During the last decade the tremendous interest in the adrenocortical hormones has led to an appreciation of the central role of the liver in their metabolism. Early observations of corticoid metabolism in liver disease suggested that there was hyperactivity of the adrenal cortex.1-5 This conclusion was based largely on measurements of the urine corticoids by techniques which did not detect the conjugated metabolites, the largest fraction of the adrenocortical endproducts. Studies utilizing more specific methods for the metabolites in plasma and urine have furnished data which are not in keeping with the earlier reports.6-8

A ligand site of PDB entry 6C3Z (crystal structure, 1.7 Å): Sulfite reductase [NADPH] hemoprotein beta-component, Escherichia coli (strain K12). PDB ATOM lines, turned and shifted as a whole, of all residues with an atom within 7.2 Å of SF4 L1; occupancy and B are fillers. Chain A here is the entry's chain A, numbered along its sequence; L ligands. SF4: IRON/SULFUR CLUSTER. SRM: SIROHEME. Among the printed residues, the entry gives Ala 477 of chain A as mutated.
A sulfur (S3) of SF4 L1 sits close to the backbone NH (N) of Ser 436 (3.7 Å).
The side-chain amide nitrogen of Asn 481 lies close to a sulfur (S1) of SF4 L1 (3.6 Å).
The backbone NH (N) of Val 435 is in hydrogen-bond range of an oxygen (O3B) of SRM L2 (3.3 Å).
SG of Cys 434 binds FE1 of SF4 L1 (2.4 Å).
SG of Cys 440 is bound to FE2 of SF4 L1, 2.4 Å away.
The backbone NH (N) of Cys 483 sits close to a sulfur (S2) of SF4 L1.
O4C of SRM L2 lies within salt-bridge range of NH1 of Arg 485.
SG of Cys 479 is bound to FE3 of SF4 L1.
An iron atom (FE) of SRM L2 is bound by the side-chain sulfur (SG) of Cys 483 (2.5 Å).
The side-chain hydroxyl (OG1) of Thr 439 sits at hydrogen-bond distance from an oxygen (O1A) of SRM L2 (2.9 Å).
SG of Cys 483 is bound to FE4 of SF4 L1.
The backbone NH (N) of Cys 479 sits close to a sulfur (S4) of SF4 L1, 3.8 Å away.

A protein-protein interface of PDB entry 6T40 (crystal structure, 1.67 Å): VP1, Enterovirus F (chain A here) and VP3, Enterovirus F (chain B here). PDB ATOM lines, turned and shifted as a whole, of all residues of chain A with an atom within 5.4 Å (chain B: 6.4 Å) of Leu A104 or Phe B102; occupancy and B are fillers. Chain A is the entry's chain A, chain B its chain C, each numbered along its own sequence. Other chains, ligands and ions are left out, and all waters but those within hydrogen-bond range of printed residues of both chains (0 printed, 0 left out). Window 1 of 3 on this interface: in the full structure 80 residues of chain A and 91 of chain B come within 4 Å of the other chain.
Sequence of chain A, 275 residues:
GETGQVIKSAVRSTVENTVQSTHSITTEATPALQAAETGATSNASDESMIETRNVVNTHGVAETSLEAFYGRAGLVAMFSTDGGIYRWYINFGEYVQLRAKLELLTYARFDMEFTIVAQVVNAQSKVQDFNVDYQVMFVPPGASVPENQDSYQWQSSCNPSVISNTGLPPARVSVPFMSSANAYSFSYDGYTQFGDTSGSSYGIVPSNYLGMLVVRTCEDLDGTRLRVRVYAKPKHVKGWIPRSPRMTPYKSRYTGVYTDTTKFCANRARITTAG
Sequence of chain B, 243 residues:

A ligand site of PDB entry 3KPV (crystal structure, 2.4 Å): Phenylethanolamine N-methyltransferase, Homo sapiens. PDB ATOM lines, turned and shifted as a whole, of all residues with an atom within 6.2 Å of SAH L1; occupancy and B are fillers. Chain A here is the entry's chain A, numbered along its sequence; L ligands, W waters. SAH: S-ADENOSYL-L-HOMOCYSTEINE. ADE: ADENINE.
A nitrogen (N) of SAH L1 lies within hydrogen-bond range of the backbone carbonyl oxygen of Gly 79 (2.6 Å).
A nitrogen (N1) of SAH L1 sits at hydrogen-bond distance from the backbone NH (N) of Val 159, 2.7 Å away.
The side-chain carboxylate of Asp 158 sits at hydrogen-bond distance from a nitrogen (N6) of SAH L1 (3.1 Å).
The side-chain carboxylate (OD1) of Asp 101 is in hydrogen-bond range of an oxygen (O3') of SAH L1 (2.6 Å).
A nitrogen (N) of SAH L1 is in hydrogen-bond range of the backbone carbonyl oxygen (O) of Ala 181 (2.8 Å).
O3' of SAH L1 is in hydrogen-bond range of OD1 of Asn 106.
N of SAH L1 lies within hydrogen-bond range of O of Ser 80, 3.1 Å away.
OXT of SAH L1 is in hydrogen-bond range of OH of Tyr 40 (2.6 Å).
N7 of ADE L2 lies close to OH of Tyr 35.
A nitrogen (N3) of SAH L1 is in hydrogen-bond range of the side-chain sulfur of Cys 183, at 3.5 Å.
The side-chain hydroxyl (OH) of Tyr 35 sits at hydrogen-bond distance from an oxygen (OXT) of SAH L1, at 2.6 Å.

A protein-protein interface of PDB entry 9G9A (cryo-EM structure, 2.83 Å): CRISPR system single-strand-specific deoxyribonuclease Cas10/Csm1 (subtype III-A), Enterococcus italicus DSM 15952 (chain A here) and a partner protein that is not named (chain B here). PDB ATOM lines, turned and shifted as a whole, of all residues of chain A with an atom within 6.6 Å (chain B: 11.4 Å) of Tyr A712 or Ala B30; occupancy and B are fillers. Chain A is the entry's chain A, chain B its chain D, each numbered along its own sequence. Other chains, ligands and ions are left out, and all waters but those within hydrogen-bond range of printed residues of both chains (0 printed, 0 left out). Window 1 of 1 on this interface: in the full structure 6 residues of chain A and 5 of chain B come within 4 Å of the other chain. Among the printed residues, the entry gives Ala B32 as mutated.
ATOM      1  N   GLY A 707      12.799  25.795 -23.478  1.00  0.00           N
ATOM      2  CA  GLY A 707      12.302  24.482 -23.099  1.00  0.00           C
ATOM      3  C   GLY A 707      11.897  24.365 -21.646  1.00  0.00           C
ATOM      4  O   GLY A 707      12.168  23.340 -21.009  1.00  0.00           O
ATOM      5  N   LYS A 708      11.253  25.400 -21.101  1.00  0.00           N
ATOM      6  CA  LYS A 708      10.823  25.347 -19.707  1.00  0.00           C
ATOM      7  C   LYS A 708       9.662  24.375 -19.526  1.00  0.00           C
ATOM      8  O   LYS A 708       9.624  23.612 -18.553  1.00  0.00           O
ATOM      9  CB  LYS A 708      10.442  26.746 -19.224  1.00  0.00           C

In man, the principal corticosteroids elaborated by the adrenal cortex are hydrocortisone (cortisol, 17-hydroxycorticosterone, pregn - 4 - ene -11β,17α,21 - triol - 3,20- dione, Compound F), corticosterone (pregn-4ene-11β,21-diol-3,20-dione, Compound B), and aldosterone (pregn-4-ene-11β,21-diol-3, 20-dione-18-al). The largest fraction is hydrocortisone (Fig. 1). The Porter-Silber reaction9 measures the corticoids which react with phenylhydrazine because of their 17, 21-dihydroxy-20-ketone
BROWN H, ENGLERT E. Corticosteroid Metabolism in Liver Disease. Arch Intern Med. 1961;107(5):773–783. doi:10.1001/archinte.1961.03620050139015
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